THIS if the face of a sadistic carer who was only caught for the vile abuse he subjected his victim to when police, investigating child porn offences, raided his home.

As well as two million images found on his computer, officers discovered a hard drive containing more than 500 videos which Stuart Barrett had created up to 10 years earlier, showing himself abusing a vulnerable disabled man.

Barrett was supposed to be supporting the man, who needed round-the-clock care but instead he was seen in the video taunting, humiliating and assaulting his victim both sexually and physically.

At Minshull Street Crown Court, Judge Tina Landale described 35-year-old Barrett as “every family’s nightmare” as she sentenced him to 14 years in prison with a further four years on licence.

Barrett was employed by Bury Independent Living Development to help look after a 49-year-old man who has profound physical and mental disabilities, is registered blind and is unable to communicate.

But for three years from 2008 he repeatedly abused him, sexually and physically. Barrett, of Lark Hill, Farnworth, would slap, punch, kick and bite the man, sexually assaulted him and, on one occasion, attempted to orally rape him.

“You abused your position of trust to taunt, humiliate, physically and sexually abuse him, believing you could get away with it,” the judge told Barrett.

“So confident were you of this, you filmed yourself abusing him in 506 films. Your conduct can only be described as sadistic.”

Alaric Bassano, prosecuting, told how the victim’s ageing parents had placed him in Bury local authority care when they could no longer look after him themselves. The man was described as “extremely vulnerable”, needed round-the-clock support and was unable to raise the alarm about the abuse as he could not speak or communicate in any other way.

“These offences would have gone undetected were it not for the defendant’s folly in recording the crimes and retaining the footage — footage that was found by police in 2018,” said Mr Bassano.

The public gallery in court was cleared as the judge viewed several of the harrowing videos made by Barrett. The physical assaults were described as slapping, punching, prodding and flicking, mainly to the head or face, kicking him in the groin and biting him on the nose or ears, while the sexual abuse included kissing, Barrett exposing his genitals, touching the victim’s genitals and attempted oral rape.

“On several occasions sexual touchings were accompanied by physical violence,” said Mr Bassano.

“Some of the activity was evidently carried out for the defendant’s sexual gratification. Most was done out of a sense of sadistic, gratuitous cruelty. Because of the victim’s inability to communicate we will never know the true harm he suffered. But his distress is sometimes evident on the recorded footage. His brother is broken by the thought of what has happened.”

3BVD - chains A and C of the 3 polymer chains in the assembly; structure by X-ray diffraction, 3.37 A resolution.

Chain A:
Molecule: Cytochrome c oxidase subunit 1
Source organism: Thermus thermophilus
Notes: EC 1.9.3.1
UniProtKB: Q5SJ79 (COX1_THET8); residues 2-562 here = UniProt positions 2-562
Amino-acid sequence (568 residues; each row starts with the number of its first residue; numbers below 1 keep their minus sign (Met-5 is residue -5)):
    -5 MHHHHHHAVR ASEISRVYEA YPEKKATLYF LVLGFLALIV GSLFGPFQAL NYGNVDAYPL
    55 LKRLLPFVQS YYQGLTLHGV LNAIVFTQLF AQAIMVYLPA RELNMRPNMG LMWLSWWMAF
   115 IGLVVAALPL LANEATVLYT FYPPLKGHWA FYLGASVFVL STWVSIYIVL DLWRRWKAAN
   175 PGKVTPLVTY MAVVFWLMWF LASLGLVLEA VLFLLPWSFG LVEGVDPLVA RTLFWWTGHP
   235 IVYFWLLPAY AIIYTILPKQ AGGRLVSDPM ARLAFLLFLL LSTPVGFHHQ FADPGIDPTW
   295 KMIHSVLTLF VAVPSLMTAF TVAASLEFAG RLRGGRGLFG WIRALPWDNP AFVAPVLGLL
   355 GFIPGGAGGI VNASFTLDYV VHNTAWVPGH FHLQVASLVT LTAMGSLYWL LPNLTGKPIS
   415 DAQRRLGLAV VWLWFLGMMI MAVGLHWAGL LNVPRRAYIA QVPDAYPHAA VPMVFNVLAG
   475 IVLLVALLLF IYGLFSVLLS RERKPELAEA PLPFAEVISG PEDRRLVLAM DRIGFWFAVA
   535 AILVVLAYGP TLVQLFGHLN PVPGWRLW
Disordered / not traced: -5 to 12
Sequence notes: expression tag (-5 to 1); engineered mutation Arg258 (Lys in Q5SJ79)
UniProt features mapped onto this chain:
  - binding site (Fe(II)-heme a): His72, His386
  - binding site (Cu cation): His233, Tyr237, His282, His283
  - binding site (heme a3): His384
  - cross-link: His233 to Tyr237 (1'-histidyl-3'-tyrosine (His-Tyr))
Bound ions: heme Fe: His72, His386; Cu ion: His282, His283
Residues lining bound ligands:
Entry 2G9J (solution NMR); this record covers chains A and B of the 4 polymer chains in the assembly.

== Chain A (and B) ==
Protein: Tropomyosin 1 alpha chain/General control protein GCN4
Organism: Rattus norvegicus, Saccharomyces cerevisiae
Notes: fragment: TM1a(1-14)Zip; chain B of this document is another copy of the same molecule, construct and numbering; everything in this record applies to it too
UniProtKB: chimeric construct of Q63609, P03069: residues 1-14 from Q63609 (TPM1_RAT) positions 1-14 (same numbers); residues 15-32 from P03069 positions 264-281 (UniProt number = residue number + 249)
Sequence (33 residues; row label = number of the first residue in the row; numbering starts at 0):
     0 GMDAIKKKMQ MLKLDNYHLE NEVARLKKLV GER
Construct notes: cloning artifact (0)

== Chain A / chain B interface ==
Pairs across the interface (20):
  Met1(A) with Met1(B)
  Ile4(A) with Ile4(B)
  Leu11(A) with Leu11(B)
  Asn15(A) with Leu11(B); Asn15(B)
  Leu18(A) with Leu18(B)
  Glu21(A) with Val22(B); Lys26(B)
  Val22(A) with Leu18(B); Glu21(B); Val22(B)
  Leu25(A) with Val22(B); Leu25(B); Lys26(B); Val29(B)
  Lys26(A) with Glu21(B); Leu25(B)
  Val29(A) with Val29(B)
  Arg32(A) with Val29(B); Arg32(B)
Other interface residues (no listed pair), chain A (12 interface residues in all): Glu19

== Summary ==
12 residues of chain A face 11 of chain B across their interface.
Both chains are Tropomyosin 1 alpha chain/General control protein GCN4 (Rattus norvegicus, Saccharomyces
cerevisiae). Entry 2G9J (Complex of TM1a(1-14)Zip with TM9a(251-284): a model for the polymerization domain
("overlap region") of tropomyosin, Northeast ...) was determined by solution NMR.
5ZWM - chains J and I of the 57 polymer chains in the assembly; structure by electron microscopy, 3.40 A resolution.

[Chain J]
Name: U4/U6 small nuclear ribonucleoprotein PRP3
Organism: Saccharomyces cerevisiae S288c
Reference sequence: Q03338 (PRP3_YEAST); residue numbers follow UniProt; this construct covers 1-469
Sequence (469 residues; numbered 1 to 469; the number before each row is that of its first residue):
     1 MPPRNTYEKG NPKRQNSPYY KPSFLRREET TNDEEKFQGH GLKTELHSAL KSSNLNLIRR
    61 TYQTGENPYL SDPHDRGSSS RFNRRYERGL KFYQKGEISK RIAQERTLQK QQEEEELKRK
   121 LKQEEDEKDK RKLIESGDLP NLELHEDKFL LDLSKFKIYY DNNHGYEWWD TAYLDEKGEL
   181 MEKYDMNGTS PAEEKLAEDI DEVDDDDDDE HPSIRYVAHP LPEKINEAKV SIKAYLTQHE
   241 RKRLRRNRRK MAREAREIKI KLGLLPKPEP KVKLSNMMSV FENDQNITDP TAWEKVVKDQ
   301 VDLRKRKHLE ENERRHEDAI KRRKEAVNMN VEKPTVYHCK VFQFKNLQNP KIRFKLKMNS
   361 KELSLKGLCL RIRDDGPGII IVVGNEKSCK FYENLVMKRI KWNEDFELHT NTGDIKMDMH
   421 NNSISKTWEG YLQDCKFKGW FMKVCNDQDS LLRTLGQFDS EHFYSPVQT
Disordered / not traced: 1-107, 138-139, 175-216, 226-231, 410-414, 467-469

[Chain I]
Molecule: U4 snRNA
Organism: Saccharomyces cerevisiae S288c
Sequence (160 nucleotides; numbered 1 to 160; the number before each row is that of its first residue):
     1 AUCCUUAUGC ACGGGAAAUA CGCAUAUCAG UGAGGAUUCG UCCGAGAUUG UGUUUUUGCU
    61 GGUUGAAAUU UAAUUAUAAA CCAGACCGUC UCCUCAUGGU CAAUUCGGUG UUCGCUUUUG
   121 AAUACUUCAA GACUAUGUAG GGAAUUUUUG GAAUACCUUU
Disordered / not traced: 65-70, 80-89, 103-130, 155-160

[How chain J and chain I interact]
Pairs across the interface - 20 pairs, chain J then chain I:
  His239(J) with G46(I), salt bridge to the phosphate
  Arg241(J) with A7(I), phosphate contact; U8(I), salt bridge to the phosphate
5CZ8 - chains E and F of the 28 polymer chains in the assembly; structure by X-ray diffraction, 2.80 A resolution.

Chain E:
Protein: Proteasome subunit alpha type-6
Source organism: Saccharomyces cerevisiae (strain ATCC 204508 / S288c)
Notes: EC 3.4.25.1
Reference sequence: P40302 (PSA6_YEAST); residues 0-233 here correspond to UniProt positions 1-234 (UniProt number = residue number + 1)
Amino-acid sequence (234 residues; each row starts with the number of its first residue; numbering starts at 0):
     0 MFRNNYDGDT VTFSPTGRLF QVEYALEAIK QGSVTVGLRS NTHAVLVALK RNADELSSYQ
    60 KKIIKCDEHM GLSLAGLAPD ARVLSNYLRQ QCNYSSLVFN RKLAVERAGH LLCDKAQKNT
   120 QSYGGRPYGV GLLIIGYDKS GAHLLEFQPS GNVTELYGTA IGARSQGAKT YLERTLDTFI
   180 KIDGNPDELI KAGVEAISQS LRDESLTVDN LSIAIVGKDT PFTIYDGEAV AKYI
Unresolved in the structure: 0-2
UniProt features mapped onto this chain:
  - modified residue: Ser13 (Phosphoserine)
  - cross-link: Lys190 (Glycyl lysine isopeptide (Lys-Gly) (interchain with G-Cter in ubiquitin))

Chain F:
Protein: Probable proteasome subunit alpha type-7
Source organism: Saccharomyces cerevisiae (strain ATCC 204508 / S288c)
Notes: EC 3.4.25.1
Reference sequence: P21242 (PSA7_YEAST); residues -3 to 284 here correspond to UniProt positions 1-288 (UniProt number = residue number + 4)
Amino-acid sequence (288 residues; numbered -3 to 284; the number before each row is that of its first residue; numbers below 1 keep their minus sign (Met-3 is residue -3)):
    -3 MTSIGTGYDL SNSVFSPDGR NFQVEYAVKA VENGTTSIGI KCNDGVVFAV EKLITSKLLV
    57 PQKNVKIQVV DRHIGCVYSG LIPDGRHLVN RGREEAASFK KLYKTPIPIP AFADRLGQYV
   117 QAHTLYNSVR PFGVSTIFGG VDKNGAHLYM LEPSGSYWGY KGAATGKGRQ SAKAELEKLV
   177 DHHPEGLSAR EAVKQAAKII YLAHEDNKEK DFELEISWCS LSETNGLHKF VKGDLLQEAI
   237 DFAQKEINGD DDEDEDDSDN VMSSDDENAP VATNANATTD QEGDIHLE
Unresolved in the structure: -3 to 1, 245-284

In a victim statement the man’s brother said: “I cannot put the level of anger I feel into words — to think that someone who could not protect themselves has been preyed upon by this man breaks my heart.”

The court heard that police visited Barrett’s home in February and June last year and found vast quantities of indecent images of children he had downloaded between August 2011 and May 2012. There were so many images and videos that police stopped reviewing them after the first 25,000. They also found 22 indecent images of children Barrett had covertly taken himself of girls aged between four and eight.

“The girls were out and about, sometimes climbing or sitting on a telecoms box, a fence or crouching on the pavement and thereby exposing their knickers,” said Mr Bassano.

Barrett, who sat with his head bowed in the dock, had pleaded guilty to committing the offences against the care victim and the indecent images of children charges. Rachel Cooper, defending Barrett said: “He cannot explain why he did what he did.”

She added that until his arrest, he was undiagnosed as being autistic, had no friends and lived alone.

“Being maladapted to exist in the world with no support and no help, unfortunately it has been expressed in the worst possible way,” she said.

“It’s perhaps a sad feature of this case that he is going to have a great deal more social interaction in prison than he has had for the last 10 years.”

Judge Landale told Barrett that he posed a high risk of harm to the public and so handed him an extended sentence. He will not be eligible to apply for parole until two thirds of the way through the prison term and was also made subject to a sexual harm prevention order and placed on the sex offenders’ register for life.

“It seems to me there is no realistic prospect of reducing the risk that you pose because you have no insight into why you were behaving in the way that you did and paid lip service to expressions of remorse,” she told him.

Speaking after the sentence hearing the victim’s brother said he was satisfied with the prison term. “I am happy with that. I can sleep tonight,” he said. “He was a menace to society, a threat to children and he is locked up for a long time.”

He stressed that the majority of carers are “fantastic”, but admits to initially being wary after his brother’s abuse first came to light. “But I know he is happy now,” he said.

Bury Independent Living Development chairman David Newns said: “We are deeply shocked and saddened by these historic events and we welcome, very much, the sentencing of the perpetrator. Safeguarding of vulnerable adults and the vetting of all employees are of paramount importance to us at Bury ILD. This is evidenced through CQC and Bury Council inspections which are carried out regularly. We are working very closely with both these bodies to support the individual and the family concerned.”